I had been thinking of cycle touring for a while. As a keen walker and backpacker, I have lightweight kit for all seasons and I’d hiked in remote places like Greenland and North Sweden for extended periods.
I can cover a longer distance per day when cycling, although on roads and paths, I don’t fancy bikepacking; yet I can still remain “in the environment”, with time to stop, admire the view, or look at a building – my definition of slow travelling.
I got rid of my road bike many years ago (a Holdsworth tourer, ironically). Like all things, bikes and their technology have moved on and now the touring bike choice is overwhelming. Eventually, I opted for a British-designed touring bike, a Thorn Nomad. Not a sleek, carbon-framed, road bike, but a go round-the-world, steel-framed, tourer. Reliability was my main requirement; I don’t know where the touring bug may take me!
I opted for a 14-speed Rohloff hub instead of derailleur gears (some Rohloffs are going strong after covering 150,000 km), a dynamo front hub for lighting (LED, of course) with the option of adding a USB charging port in the future. Schwalbe Marathon tyres should give many thousands of puncture-free kilometres! Front and rear pannier racks and a Brooks saddle completed the touring specification.
As a custom bike, I had a colour choice for my Nomad – can you see where this is going? I chose a very bright green.
Train to Bristol
After a few local rides round Torbay, I wanted to do a shakedown trip over a few days to prepare for a longer tour in June, when I plan on visiting the Netherlands, Belgium and France. Getting the train to Bristol and cycling back home to Brixham over 4 days seemed ideal.
After many revisions of my equipment list, campsites and route, I packed the rear panniers. I’ve never trusted any rucksack (or pannier, despite the guarantee) to be waterproof. Everything I want to stay dry goes into dry bags. Everything else goes into stuff sacks. This keeps me organised too. I use a “rack pack” (a waterproof pack that fits on the rear rack) for things that I know could be wet like my tent and waterproofs. I have a bag on the handlebar for my valuables and nibbles on the way.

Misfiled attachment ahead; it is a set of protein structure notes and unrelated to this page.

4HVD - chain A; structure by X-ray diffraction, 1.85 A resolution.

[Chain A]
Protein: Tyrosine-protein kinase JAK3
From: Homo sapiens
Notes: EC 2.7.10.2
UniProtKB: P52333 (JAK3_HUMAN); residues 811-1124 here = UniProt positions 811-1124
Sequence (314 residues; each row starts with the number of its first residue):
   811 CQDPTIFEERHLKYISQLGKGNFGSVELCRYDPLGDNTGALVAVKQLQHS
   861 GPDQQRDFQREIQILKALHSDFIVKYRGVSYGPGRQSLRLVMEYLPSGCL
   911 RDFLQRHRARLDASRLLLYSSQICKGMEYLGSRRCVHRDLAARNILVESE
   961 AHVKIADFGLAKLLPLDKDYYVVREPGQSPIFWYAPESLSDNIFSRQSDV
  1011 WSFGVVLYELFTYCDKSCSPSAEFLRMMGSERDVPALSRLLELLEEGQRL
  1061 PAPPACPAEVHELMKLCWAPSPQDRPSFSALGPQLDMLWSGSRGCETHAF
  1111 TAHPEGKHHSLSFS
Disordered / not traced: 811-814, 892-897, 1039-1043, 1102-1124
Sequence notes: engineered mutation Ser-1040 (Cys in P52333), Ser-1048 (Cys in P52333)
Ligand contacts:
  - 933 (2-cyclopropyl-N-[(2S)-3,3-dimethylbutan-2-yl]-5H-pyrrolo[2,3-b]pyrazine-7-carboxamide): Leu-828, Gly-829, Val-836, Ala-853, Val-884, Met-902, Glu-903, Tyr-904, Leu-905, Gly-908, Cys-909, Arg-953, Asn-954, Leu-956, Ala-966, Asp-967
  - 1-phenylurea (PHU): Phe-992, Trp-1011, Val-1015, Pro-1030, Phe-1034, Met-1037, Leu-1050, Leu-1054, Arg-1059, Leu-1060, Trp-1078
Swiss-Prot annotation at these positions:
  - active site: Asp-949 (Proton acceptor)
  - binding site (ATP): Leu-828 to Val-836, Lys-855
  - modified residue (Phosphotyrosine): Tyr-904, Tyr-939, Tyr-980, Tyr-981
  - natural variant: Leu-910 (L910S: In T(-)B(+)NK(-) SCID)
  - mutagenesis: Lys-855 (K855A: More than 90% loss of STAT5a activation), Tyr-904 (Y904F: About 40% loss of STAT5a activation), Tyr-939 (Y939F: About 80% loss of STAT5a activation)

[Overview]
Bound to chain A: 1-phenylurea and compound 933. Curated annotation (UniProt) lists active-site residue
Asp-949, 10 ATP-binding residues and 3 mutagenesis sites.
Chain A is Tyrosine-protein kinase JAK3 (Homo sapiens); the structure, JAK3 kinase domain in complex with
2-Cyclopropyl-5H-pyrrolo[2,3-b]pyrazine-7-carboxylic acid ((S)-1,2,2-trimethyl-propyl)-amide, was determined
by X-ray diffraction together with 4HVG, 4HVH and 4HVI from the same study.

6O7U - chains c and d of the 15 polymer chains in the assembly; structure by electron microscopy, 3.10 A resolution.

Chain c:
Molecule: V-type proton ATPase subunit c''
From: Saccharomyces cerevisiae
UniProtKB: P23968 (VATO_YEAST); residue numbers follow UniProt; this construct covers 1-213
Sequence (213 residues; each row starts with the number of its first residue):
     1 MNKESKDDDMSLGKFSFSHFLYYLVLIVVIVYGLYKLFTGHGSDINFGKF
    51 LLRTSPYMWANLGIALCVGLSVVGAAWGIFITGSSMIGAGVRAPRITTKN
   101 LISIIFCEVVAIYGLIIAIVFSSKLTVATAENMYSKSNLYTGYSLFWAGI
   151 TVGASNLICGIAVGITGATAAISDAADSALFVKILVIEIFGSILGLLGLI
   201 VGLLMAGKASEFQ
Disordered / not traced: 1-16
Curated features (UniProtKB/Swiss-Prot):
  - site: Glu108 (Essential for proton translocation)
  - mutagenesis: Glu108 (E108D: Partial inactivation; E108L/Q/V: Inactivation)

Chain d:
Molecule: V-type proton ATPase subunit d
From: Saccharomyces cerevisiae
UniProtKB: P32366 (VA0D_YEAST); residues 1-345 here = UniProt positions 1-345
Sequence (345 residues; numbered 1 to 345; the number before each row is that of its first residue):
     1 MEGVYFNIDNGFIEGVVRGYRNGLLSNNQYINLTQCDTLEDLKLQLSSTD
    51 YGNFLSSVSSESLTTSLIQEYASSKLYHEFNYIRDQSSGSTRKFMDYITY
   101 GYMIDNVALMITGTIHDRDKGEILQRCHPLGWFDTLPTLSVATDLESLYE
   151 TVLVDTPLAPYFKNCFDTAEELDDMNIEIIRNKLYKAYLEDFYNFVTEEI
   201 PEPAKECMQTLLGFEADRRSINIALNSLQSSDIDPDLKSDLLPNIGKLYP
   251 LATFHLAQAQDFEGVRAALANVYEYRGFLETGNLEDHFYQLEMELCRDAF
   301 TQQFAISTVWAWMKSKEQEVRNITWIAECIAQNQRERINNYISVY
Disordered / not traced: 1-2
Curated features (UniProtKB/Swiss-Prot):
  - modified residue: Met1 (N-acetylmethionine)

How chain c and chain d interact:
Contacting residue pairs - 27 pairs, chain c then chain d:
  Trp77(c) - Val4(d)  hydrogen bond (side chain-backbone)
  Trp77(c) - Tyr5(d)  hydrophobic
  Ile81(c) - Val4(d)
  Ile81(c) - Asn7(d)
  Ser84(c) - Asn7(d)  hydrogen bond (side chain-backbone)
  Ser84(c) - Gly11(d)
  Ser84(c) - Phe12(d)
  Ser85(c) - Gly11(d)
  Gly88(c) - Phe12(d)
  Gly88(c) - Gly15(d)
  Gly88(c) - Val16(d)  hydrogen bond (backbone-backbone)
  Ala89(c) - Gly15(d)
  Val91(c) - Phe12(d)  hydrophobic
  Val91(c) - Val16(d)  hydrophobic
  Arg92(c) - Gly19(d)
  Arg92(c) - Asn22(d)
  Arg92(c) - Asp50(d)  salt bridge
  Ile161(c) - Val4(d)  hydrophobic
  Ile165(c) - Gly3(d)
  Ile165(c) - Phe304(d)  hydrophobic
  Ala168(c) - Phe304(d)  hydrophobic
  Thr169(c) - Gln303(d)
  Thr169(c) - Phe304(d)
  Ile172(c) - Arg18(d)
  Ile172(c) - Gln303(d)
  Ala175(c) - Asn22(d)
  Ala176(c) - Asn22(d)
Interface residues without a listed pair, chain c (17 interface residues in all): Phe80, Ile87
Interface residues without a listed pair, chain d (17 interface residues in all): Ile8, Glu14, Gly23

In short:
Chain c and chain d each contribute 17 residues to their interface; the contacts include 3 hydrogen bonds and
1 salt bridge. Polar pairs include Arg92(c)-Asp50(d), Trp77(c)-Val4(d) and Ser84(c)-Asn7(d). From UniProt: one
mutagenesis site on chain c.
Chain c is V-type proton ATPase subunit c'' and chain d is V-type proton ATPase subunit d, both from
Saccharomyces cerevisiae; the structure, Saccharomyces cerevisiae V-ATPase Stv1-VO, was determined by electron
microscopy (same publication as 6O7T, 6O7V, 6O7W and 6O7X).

Each pannier weighed around 11 kg and the rack pack around 10 kg. This did include food and fuel for 4 days riding / 3 nights camping, but even so I suspected this was too much.
Bike fully loaded, I cycled to Paignton station early Friday morning to catch the 7:48 to Bristol Temple Meads.
My tour had begun!
I arrived at Paignton station with lots of time to spare. My first challenge was to get my unwieldy bike into the station itself. One of the double entrance doors was closed and bolted, despite this I got the bike through the open door with a shove and headed to the platform.
The train staff were helpful and escorted me to the end of the train, which had a luggage area and a bike rack. There was no way I could get the bike into the train fully-loaded, so I removed the rack pack and panniers. The train manager assured me bikes did not move (much) as I secured my bike to the rack using the well-worn webbing and its years-old velcro (or should that be “hook and loop”). I used two straps to make sure.